A sense of collective feeling is not as abstract as a word like “nationalism” would seem to imply (or as abstruse as the intellectual baggage associated with those thinkers who “invented” nationalism).  In our home countries, it is not so hard to cultivate a sense of vertical solidarity.  This happens when, most simply, we go to the store and have a friendly chat with a clerk who is of a different class, or when our relatives come to visit us and we identify with differing life-circumstances, or when we participate in the civic lives of our nations, whether through volunteering or involvement in electoral politics.  Notice that these avenues of collective identification are often absent for the global elite, especially if living abroad.  We expatriates are rarely able communicate naturally and on equal terms with ordinary local people, either because they don’t speak English and we are not fluent in the local language, or they do speak English but we are so much better that we make them uncomfortable.  Given the difficulty of Chinese, this is especially true of Shanghai, but also applies to a French national working in Russia or a German national working in Brazil.  This is to say nothing of family visits (much less frequent abroad) or our civic lives (which are usually non-existent).  Instead, the global expatriate elite largely cultivates a sense of horizontal solidary with itself.  This is just as similar income or occupational groups bond easily with their co-nationals in their home countries, with the crucial exception that this fundamentally class-based solidarity is counteracted by experiences of vertical solidarity in their everyday, non-professional lives.  To the extent that the global elite segregates itself abroad, as it does in Shanghai, vertical solidarity is much harder to achieve and therefore can do little to counteract the effects of horizontal solidarity.  This is not to say that expatriate elites cannot sympathize with the local working classes, but that it is much harder to personally identify with them, because we do not share a common language, common cultural reference points, or a common national lore.  It is simply harder for we expatriates to imagine ourselves in the same economic circumstances as many locals, or that “this could be me, but for the luck of the draw.”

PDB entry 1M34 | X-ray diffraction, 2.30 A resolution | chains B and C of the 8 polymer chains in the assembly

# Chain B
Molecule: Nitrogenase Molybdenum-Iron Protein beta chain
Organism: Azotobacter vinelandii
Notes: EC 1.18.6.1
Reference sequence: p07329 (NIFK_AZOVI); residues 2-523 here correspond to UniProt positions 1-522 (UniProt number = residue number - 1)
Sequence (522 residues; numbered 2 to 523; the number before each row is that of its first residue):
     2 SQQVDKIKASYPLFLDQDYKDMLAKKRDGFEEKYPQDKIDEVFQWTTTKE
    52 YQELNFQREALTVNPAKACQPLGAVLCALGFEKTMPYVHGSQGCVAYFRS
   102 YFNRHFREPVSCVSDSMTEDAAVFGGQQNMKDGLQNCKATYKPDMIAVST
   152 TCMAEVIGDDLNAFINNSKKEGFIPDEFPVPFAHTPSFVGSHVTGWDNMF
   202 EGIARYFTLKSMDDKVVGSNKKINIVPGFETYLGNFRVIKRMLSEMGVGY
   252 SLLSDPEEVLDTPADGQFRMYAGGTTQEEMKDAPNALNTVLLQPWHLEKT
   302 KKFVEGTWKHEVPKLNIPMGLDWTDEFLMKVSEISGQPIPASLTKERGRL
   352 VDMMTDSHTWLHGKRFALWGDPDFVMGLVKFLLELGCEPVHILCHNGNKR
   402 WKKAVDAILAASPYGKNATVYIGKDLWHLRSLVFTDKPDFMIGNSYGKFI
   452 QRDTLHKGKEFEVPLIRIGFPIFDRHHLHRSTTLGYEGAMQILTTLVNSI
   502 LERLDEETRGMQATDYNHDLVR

Although this may sound like a plea from the left, none of the above is to advocate any particular position, except that we should be more conscious of the role that nationalism has played in our identification with the working classes in our home countries, and that the dynamics of globalization seem to be moving us toward a less egalitarian era.  While many have observed that inequality has been increasing due to the economics of globalization, I only point out that net of such factors, decreasing national identification may result, politically, in weakened measures to alleviate inequality within nations.  The politics of much of the global elite is often at odds with itself.   While, on the one hand, their positions tend toward the left in terms of tolerance of difference, personal and political openness, and international cooperation, especially with regards to the environment, on the other hand, their professional and personal lives (especially if abroad) depend on and reproduce a process that denationalizes them and weakens the psychological basis for their support of transfer payments to the poor – the core position of the left, if there is any.  What makes them still identify with the left is an “idea” of equality, yet in the absence of national identification, this is in danger of becoming merely an idea, and not a lived, felt experience of their fellow citizens in need.